by Angelina H.
Cigarette butts, plastic bottles, and wrappers blanketed the sand. Trash had spewed out of the storm drain. This is known as the "First Flush", the surface runoff that occurs after a rainstorm.
The majority of the rainfall in Los Angeles occurs in the months of November and March and contaminants build up May through October. After the first significant rainfall, the water carries pollution from streets, driveways and curbs into the storm drains. Then, the pollutants accumulated in storm drains are washed out by the rain. This past year, the largest rainfall happened in November. As we head into March and prepare for another month of heavy rain, it is a good time to reflect back on the impacts of last November’s rainfall.
On November 8, 2012, a small “gurgle” (not quite the First Flush yet), was caused by light rains. On November 16, there was a heavier rainfall. Team Marine, a youth-led organization at Santa Monica High School that focuses on issues of plastic pollution, ocean acidification, and climate change, headed down to the Pico-Kenter storm drain for an emergency beach clean-up. We were armed with buckets, gloves, and trash bags, ready to battle the trash and pollution that blanketed the beach. Eight months of trash that had been accumulating in the storm drain during the dry seasons had been released. We discovered that the majority of the trash was plastic (water bottles, bags, and utensils). That day, Team Marine removed more than 75 pounds of trash during the beach cleanup that lasted for two hours.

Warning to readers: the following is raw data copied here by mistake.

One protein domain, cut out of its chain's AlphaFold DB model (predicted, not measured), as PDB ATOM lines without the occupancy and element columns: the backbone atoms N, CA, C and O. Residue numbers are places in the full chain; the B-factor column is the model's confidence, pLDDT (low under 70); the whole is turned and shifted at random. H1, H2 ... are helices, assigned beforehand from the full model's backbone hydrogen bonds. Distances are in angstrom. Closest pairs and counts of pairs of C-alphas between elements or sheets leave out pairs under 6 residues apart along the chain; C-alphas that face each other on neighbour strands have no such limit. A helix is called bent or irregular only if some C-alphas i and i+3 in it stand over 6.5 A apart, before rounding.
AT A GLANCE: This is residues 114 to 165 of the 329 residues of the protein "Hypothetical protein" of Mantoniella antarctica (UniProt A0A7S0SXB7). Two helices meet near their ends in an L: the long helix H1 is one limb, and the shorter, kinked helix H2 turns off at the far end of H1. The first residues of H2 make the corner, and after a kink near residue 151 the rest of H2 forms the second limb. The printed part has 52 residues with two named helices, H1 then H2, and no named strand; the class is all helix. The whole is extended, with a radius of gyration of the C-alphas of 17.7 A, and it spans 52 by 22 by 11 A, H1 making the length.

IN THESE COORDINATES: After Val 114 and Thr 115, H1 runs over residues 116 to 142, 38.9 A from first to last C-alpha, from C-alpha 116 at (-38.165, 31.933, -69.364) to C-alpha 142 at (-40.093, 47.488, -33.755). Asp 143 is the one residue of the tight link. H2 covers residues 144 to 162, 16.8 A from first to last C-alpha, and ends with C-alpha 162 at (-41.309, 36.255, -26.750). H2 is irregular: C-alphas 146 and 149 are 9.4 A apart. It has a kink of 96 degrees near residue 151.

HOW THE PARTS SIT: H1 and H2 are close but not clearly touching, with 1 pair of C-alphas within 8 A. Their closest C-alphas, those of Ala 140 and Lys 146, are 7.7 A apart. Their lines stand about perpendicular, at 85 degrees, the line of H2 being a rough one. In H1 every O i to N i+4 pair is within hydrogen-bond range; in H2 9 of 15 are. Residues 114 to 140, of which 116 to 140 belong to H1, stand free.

We had planned to use the recyclables we collected from the cleanup to purchase Lifestraws, which are water purifying straws that are sent to third world countries without access to clean drinking water. However, we instead gave our “loot” to a “professional recycler”, a homeless man who needed the money from the recyclables to buy food and other necessities. Although we were unable to purchase Lifestraws as we had intended, Team Marine agreed that helping the homeless man was also a way of giving back to the community.
The emergency beach cleanup shows the interconnectedness of issues in the community and highlights all three areas of the Jane Goodall Institute’s message: protecting humans, animals, and the environment. We, as humans, have a responsibility to create a better Earth, especially because the trash polluting our environment originates from us. By cleaning up the beach after the First Flush, we were helping the environment and restoring the marine animals’ habitat.
My participation in this emergency clean-up demonstrates the power of taking matters into your hands and the importance of reacting to a changing environment. Through responding to the First Flush with immediate action, we were able to attack the pollution crisis in a determined and effective manner.